|LETTER TO THE EDITOR
|Year : 2013 | Volume
| Issue : 9 | Page : 531
SD-OCT based management of traumatic sub-macular hemorrhage-Our experience
Raju Sampangi, BC Hemalatha
Department of Vitreo-Retina, Netraspandana Eye Hospital, 160, Nagarbhavi 2nd Stage, Bangalore, India
|Date of Web Publication||8-Oct-2013|
Department of Vitreo-Retina, Netraspandana Eye Hospital, 160, Nagarbhavi 2nd Stage, Bangalore
Source of Support: None, Conflict of Interest: None
|How to cite this article:|
Sampangi R, Hemalatha B C. SD-OCT based management of traumatic sub-macular hemorrhage-Our experience. Indian J Ophthalmol 2013;61:531
|How to cite this URL:|
Sampangi R, Hemalatha B C. SD-OCT based management of traumatic sub-macular hemorrhage-Our experience. Indian J Ophthalmol [serial online] 2013 [cited 2020 Jan 28];61:531. Available from: http://www.ijo.in/text.asp?2013/61/9/531/119459
We read with interest the article on sub-macular hemorrhage by Rishi et al.  We congratulate the authors for bringing out this article as there is paucity of information especially, with regard to the management and prognosis. Authors have pointed out the histological location of the sub-macular hemorrhage on optical coherence tomography (OCT) being sub-retinal and sub- Retinal Pigment pithelium (RPE). They have also rightly inferred that sub-RPE bleed is not amenable to pneumatic displacement. However, we beg to differ on their comment that sub-RPE hemorrhage have poor prognosis irrespective of the etiology.
We would like to share our experience of managing traumatic submacular hemorrhage based on SD-OCT. In our initial published case report,  we have demonstrated that it is important to differentiate the histological location of the bleed into sub-photoreceptor and sub-RPE bleed. In patients with purely sub-RPE bleed, pneumatic displacement probably has no role and the patient have a good chance of visual recovery without any treatment to displace the blood, provided the choroidal rupture does not involve the foveal center.
Two of our patients presented with traumatic sub-macular hemorrhage. The first case had sub-RPE and 2 nd patient had sub-photoreceptor bleed on SD-OCT. Pneumatic displacement was carried out only in the 2 nd case. Even though, we did not initiate any measures to displace the sub-macular bleed in the first case, visual recovery started as early as 3 days after injury and continued to improve, which correlated with a decrease in the thickness of the sub-RPE bleed. The first case had a higher foveal elevation on raster scan (353 μ) compared with the 2 nd case (104 μ), and therefore, should have had a poorer prognosis without therapeutic measures to displace the blood. Similar case of spontaneous resolution of large traumatic sub-macular hemorrhage has been reported by Chaudhry et al.  At 6 months post-trauma both our patients recovered to a BCVA of 6/6 and have maintained the same for 2 years. So far, we have treated eight patients (sub-photoreceptor [n = 4] and sub-RPE [n = 4] bleed) using the same analogy and all patients with sub-RPE bleed have recovered ≥6/9 vision (minimum follow-up of 5 months) with conservative management (Unpublished data, presented at state conference, 2012).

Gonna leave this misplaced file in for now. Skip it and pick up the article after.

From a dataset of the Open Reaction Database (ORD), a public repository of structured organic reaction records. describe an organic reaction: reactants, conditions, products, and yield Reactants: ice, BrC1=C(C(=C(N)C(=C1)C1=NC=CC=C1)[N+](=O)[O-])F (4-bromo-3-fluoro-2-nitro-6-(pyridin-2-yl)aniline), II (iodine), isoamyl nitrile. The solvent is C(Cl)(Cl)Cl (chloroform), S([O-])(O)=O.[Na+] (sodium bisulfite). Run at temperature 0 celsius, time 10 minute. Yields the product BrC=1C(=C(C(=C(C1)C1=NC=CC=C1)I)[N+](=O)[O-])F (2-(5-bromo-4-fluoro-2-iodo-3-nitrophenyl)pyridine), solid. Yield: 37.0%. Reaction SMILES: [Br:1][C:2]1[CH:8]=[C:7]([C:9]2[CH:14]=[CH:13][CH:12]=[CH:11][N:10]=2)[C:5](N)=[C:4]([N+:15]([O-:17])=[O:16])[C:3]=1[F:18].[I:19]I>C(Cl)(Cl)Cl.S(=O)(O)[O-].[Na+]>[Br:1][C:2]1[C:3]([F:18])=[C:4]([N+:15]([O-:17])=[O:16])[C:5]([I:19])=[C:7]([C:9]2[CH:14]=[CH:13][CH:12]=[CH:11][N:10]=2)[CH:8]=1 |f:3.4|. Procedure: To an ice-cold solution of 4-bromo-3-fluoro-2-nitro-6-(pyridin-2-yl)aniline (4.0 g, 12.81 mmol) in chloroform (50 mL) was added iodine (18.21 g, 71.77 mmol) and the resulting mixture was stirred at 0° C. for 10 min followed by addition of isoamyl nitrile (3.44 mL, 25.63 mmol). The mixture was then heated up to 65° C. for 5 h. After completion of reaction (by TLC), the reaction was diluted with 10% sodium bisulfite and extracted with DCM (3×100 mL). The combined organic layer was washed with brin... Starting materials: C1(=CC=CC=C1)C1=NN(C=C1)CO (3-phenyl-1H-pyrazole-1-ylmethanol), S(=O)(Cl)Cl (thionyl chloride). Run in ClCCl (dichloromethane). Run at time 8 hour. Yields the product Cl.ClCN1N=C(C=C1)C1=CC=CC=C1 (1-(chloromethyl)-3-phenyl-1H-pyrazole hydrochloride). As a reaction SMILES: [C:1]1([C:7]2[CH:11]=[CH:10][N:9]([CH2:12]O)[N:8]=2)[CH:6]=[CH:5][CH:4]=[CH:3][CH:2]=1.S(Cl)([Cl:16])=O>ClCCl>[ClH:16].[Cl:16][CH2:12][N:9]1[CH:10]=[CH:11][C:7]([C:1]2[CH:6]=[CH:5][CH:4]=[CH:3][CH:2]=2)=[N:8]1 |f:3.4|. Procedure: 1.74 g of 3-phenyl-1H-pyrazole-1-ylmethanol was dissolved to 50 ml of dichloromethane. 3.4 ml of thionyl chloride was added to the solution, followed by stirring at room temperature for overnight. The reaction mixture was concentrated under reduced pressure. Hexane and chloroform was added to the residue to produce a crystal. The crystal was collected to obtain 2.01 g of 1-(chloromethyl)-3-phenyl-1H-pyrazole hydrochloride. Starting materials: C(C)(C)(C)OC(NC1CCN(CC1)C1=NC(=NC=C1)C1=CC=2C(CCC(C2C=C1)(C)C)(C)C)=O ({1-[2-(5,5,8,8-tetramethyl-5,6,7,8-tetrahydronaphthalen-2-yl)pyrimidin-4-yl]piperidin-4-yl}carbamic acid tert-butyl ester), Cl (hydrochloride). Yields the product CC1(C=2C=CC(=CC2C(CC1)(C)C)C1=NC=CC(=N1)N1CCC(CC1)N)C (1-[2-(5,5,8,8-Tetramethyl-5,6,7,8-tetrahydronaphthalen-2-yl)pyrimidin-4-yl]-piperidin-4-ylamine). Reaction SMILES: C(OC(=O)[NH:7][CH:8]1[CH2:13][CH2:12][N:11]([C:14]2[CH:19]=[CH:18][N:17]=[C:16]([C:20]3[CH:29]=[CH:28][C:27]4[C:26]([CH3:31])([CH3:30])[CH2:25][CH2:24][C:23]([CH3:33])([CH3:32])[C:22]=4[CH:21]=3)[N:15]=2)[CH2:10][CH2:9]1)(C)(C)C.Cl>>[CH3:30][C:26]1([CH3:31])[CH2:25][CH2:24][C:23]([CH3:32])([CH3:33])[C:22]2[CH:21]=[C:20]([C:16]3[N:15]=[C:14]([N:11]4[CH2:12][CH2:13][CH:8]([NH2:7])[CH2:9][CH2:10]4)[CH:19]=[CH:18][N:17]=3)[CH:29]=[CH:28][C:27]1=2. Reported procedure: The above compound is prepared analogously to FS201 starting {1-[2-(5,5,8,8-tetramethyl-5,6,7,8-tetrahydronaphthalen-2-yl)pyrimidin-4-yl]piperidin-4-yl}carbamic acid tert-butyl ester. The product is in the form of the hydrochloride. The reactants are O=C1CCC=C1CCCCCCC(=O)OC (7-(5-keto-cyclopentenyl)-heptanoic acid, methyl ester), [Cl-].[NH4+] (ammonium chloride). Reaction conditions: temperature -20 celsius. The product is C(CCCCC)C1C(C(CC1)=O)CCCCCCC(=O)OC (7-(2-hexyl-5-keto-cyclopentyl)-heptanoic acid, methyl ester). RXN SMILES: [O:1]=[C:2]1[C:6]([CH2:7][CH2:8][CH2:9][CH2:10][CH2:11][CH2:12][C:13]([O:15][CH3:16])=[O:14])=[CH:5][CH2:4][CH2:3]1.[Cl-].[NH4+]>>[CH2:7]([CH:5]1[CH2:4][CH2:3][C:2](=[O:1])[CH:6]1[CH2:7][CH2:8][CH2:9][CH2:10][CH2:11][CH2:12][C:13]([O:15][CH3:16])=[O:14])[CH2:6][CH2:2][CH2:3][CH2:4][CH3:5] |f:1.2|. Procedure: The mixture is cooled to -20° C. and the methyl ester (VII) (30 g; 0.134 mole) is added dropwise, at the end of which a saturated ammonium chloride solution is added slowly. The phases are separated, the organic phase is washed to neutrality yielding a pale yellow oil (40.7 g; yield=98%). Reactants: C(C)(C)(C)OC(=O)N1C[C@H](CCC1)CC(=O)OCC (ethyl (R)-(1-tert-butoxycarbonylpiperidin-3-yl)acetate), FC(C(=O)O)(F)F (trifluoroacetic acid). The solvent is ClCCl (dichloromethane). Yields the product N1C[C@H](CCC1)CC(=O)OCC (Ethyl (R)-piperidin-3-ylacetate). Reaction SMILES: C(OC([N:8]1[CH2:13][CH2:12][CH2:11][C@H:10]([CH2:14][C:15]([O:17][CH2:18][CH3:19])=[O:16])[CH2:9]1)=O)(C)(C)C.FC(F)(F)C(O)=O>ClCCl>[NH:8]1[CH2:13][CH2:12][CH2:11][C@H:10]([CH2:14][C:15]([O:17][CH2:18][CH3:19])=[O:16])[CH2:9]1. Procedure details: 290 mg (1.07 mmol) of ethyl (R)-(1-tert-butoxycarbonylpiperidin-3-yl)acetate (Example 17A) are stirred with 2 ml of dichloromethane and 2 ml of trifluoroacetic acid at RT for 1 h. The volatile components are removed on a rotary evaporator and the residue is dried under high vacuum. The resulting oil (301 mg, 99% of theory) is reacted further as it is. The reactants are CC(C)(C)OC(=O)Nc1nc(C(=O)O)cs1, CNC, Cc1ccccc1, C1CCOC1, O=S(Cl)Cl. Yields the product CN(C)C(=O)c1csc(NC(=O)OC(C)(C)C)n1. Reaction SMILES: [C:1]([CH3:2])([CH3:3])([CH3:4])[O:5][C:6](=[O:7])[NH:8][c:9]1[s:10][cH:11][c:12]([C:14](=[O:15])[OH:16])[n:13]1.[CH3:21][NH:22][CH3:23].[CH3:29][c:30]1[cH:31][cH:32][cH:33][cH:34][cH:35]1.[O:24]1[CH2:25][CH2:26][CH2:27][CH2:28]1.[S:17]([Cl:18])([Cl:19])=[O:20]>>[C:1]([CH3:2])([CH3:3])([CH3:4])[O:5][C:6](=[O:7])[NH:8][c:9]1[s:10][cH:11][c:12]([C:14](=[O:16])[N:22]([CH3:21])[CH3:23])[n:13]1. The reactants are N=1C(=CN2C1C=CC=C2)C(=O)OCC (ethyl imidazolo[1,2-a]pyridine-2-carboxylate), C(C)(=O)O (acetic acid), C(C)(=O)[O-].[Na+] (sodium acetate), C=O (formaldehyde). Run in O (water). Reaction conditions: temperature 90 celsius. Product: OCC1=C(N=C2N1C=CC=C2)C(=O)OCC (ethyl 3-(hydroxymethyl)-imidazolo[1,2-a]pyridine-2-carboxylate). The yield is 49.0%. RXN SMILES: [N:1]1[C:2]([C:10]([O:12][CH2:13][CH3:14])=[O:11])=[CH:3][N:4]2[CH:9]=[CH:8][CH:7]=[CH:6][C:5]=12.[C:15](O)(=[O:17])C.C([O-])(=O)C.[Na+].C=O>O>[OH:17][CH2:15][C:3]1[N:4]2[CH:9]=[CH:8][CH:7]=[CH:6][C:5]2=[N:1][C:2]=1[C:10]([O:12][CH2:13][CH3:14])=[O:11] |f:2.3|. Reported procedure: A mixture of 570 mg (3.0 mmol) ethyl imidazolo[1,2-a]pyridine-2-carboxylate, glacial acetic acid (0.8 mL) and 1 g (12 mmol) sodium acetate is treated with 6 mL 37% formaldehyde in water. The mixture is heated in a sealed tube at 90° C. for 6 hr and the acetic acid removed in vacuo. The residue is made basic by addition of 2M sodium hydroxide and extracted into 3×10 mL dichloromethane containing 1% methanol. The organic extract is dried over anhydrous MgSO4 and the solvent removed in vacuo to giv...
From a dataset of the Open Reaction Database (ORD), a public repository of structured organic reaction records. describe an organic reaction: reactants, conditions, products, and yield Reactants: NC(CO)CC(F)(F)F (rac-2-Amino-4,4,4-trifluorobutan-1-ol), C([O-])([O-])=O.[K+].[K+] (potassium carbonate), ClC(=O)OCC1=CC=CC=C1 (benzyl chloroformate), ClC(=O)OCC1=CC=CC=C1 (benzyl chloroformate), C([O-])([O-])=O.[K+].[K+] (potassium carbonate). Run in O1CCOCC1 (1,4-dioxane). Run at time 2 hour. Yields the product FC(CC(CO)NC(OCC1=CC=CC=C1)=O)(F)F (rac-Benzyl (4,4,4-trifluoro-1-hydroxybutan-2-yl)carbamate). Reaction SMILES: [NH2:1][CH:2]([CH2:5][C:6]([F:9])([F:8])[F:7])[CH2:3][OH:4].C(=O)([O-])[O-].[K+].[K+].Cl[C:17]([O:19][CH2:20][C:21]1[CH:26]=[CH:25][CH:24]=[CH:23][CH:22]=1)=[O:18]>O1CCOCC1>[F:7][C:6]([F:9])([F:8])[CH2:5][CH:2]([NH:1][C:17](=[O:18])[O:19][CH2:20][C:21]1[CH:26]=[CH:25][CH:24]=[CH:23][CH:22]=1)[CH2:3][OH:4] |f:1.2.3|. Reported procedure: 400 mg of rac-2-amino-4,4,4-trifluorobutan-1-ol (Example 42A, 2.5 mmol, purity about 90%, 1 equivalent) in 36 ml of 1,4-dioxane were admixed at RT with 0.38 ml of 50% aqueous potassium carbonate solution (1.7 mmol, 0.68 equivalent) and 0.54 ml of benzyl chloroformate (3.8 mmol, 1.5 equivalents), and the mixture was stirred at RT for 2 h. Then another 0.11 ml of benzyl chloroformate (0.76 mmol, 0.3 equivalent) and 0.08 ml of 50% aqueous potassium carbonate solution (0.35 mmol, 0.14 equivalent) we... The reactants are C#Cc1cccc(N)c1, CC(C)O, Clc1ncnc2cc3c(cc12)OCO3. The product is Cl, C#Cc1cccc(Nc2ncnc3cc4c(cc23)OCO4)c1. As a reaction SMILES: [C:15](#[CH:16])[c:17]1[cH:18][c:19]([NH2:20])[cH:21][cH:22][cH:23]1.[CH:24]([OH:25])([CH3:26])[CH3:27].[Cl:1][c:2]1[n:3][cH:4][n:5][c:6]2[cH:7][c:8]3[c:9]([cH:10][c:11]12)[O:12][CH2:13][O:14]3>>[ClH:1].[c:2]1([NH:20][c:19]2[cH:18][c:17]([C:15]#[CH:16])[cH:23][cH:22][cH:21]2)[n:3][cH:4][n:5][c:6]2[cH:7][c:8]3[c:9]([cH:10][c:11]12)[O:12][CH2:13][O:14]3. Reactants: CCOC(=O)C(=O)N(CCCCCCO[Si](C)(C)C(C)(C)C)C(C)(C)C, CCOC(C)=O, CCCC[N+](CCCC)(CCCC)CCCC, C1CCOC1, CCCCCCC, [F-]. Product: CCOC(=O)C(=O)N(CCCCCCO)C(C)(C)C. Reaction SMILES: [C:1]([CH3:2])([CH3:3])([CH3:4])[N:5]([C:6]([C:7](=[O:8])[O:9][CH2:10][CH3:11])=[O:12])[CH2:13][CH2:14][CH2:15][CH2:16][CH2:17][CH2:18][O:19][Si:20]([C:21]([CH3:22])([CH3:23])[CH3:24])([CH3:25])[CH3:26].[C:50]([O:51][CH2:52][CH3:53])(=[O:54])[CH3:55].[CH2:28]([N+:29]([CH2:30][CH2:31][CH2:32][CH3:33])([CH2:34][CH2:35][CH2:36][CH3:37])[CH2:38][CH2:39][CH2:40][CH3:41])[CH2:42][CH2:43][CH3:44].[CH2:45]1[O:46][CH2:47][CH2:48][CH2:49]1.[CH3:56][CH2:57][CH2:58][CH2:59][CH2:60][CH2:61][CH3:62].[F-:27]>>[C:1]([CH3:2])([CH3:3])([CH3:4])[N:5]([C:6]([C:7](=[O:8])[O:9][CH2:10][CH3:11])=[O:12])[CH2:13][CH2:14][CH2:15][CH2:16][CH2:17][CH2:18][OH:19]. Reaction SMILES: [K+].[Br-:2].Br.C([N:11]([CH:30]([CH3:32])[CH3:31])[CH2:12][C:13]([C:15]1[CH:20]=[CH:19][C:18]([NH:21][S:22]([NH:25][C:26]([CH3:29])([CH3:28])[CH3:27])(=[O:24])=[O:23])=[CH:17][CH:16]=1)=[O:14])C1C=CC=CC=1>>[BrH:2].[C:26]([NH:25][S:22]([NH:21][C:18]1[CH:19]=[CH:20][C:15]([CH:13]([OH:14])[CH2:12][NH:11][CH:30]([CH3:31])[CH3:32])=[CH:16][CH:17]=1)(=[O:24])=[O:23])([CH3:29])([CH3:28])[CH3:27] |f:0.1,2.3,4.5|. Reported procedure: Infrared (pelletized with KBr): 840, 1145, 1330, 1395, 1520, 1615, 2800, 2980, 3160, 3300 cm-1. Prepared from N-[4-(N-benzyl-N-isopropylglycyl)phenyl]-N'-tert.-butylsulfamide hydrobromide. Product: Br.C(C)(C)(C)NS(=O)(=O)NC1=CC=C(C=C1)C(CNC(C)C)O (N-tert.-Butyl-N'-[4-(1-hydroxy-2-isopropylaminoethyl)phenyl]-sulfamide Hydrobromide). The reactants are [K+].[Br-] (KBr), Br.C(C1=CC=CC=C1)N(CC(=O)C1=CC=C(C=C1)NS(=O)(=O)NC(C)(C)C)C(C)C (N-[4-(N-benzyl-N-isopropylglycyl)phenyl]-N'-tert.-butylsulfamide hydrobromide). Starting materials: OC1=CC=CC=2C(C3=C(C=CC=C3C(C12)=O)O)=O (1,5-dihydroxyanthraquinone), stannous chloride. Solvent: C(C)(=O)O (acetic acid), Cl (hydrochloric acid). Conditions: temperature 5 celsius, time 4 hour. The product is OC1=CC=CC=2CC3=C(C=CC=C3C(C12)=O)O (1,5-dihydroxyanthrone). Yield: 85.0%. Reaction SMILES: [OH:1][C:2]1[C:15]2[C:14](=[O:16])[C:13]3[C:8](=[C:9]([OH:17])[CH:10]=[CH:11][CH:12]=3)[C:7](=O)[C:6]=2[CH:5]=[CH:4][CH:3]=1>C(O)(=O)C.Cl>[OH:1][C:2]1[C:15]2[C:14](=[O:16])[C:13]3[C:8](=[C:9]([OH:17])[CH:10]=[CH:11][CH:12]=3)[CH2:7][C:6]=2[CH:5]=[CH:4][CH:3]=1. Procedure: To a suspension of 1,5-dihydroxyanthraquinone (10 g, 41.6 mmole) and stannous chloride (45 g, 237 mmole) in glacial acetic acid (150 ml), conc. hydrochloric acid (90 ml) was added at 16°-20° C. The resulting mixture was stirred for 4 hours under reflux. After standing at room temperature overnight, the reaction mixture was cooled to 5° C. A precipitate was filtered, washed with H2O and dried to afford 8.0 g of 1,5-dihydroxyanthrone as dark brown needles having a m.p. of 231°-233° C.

Patients with sub-RPE bleed in other etiologies (Age Related Macular Degeneration [AMD], Polypoidal Choroidal Vasculopathy [PCV]) may have poorer prognosis due to the pathology in question rather than due to the bleed as is evident from our experience in managing post-traumatic sub-RPE bleed.
We also feel that it would be better to classify sub-macular bleed into sub-photoreceptor and sub-RPE bleed than as sub-retinal and sub-RPE so that there is clarity of nomenclature based on histology and to avoid confusion as RPE is one of the layers of the retina.
We would recommend the use of SD - OCT in all patients with traumatic sub-macular hemorrhage and one should consider pneumatic displacement only in patients with sub-photoreceptor bleed and patients with sub-RPE bleed can be observed.
We would also like to know from the authors whether all the patients treated had purely sub-photoreceptor bleed as majority of patients (31/46) in this study had a choroidal pathology (AMD/PCV) and whether OCT was used to decide management plan?
| References|| |
Rishi E, Gopal L, Rishi P, Sengupta S, Sharma T. Submacular hemorrhage: a study amongst Indian eyes. Indian J Ophthalmol 2012;60:521-5.
Sampangi R, Chandrakumar HV, Somashekar SE, Joshi GR, Ganesh S. SD-OCT to differentiate traumatic submacular hemorrhage types using automatic three-dimensional segmentation analysis. Ophthalmic Surg Lasers Imaging 2011;42: e32-6.
Chaudhry NA, Yilmaz T, Flynn HW Jr, Liggett PE. Spontaneous visual improvement following a large traumatic submacular hemorrhage. Ophthalmic Surg Lasers Imaging 2007;38:175-6.